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Prepare for new beat on block when development starts

Remember Peter, Paul and Mary and the sweet harmony of “If I Had a Hammer?” These lyrics may well be the theme song of many Valley neighborhoods over the next few years. Take note: Once development starts, if they have a hammer, they’ll hammer in the morning, they’ll hammer in the evening, all over this land. Your ground will be shaking, your houses are quaking, so run, be quick, some sanity is needed, all over this land.

The first sign of development is the survey engineers.

A few years ago, I awakened to a beautiful blanket of glistening white snow that brought a sense of tranquility to the early quiet. The trees were similarly adorned. There wasn’t a single footprint to mar its beauty.

As I was enjoying the moment, a man started spraying lines of orange paint. I thought, “What kind of deranged lunatic would be spraying the snow with orange paint? It was an atrocity. That was my first encounter with survey crews and their garish decorator paints. Since then, I’ve learned there isn’t a tree, shrub or groundcover safe from their measured marks, and you’ll be the last to find out what their phantom graffiti is all about.

Once started, crews lay siege to your area. There are no rules of engagement as the community vies for a normal life and an open road. Construction activity literally sends us around the block. All roads lead home, since we have to utilize almost all the roads to get to our home due to road closures.

After a few years, local traffic is no longer deterred by “road closed” signs. Drivers will look for a path and plow through, since the signs are left for weeks while crews are out of the area. Some construction crews have resorted to large concrete pilasters with heavy rope to stop traffic.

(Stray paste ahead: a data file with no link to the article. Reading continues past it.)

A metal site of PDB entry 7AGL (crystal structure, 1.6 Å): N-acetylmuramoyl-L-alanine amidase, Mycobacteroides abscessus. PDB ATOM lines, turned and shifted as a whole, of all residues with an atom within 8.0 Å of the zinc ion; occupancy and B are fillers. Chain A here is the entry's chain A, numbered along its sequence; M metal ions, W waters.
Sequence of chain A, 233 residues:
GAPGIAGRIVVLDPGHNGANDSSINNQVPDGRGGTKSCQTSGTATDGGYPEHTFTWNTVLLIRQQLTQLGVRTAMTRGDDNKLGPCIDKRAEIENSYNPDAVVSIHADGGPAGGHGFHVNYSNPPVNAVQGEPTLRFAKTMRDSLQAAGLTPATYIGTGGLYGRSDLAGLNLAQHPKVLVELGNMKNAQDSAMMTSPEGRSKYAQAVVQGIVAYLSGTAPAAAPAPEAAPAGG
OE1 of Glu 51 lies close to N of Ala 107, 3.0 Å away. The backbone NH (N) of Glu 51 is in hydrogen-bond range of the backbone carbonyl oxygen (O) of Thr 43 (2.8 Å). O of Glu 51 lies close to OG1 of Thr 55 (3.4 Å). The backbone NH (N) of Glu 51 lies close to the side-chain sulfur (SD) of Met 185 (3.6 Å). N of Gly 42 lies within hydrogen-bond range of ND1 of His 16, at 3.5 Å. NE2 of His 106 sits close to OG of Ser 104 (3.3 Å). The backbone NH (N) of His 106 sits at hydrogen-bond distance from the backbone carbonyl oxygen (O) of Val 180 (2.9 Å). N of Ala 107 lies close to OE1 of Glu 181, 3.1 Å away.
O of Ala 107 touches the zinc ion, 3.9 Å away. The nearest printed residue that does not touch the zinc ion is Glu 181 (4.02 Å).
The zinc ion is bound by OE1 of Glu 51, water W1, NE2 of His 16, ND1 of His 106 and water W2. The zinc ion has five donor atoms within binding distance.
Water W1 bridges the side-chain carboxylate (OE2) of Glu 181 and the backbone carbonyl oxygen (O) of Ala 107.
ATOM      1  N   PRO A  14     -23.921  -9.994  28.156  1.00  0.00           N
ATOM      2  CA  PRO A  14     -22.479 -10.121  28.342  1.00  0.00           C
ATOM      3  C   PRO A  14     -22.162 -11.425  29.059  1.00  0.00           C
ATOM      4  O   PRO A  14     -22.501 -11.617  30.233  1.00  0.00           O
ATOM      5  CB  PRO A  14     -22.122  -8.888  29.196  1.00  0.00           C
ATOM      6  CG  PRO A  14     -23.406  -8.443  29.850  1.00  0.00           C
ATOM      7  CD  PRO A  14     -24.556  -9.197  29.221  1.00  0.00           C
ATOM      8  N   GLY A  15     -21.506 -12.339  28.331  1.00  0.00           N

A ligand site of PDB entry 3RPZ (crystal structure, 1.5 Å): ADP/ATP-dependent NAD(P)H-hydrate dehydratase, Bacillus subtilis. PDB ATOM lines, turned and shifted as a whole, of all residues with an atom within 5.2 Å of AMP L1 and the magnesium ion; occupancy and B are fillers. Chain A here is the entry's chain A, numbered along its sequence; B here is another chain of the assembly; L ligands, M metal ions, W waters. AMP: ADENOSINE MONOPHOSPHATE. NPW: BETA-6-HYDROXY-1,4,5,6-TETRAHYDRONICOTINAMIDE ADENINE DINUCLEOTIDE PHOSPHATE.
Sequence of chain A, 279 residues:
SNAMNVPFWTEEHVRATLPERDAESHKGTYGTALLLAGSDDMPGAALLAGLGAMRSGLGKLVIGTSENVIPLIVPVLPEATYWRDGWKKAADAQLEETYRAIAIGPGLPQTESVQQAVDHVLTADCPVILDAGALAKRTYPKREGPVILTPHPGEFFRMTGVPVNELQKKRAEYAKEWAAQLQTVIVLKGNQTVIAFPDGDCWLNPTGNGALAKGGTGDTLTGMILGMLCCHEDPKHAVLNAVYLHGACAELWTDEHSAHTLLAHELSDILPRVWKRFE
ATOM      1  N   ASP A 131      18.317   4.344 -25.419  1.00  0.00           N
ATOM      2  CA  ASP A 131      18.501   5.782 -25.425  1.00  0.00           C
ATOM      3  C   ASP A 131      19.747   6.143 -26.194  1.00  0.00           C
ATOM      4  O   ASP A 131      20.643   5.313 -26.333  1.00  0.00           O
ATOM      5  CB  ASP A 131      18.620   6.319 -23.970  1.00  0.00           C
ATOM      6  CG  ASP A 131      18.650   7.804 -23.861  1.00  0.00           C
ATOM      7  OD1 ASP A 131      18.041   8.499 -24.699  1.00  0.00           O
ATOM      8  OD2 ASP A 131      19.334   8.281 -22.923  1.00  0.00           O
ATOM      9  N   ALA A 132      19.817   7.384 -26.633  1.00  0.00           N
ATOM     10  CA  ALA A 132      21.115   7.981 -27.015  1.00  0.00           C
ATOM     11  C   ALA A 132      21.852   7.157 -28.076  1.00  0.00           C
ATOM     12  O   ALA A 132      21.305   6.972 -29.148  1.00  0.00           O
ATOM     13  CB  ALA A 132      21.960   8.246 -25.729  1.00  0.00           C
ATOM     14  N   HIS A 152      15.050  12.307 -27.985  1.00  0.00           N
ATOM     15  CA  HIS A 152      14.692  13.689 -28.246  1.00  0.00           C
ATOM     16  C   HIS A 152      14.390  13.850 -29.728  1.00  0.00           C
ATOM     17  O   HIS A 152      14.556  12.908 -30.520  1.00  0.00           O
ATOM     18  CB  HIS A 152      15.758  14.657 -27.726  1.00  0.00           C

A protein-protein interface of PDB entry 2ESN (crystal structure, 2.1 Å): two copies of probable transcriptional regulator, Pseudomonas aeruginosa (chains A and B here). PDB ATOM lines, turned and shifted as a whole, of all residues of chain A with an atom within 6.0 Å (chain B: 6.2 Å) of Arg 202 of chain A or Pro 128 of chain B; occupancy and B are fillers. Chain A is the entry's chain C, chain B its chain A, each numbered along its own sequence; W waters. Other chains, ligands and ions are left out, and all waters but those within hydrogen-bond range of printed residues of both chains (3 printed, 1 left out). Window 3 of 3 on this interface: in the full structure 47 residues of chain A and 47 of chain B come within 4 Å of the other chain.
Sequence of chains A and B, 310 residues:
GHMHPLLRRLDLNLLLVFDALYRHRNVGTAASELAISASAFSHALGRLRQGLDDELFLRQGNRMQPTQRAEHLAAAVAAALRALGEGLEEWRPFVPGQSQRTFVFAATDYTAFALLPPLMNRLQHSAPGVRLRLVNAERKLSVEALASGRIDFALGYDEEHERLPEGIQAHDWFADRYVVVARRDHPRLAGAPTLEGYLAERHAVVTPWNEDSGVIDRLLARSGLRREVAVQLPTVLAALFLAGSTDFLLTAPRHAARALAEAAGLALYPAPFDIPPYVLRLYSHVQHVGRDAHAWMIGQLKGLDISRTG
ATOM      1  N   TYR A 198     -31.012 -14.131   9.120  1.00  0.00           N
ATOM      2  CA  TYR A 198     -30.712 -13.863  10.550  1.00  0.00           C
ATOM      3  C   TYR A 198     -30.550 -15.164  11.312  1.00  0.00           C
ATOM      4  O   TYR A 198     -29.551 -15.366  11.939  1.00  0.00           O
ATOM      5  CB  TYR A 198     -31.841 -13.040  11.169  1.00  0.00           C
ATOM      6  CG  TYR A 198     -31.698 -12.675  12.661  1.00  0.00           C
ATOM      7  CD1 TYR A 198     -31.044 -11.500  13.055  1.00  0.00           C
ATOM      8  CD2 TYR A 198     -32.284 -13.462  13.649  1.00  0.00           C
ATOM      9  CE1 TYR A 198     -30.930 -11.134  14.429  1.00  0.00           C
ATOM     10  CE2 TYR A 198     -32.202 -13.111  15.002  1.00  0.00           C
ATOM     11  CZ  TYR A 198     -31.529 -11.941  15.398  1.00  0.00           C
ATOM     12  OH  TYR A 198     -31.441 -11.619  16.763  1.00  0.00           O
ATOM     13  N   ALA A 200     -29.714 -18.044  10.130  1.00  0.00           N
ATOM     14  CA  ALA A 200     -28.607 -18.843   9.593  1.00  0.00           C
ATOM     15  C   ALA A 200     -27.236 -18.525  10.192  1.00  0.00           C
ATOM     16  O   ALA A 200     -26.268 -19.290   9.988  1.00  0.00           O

Noise now typifies our neighborhood. The big earth rollers have sent at least one refrigerator across the kitchen. Heads are aching amid the so-called “inconveniences.” Neighboring properties are getting a bit “tetchy.” Our neighborhood now understands why the roadrunner was so hated by Wile E. Coyote. It was the annoying “beep, beep.” The incessant beeping raises the question of why are the trucks only backing up? What happened to forward? We’ve started to get tense whenever the microwave beeps.

The homeowners feel invisible as our concerns are ignored. The city and council have turned a deaf ear to our appeals, so we figure they also must have suffered hearing loss from all this construction noise.

Fights over land are nothing new. There were the Hatfields and McCoys, the railroad ousting settlers, sheep herders versus cattlemen, and now it’s the developers against the neighborhoods, investors against residents. Unfortunately, they have all the hammers.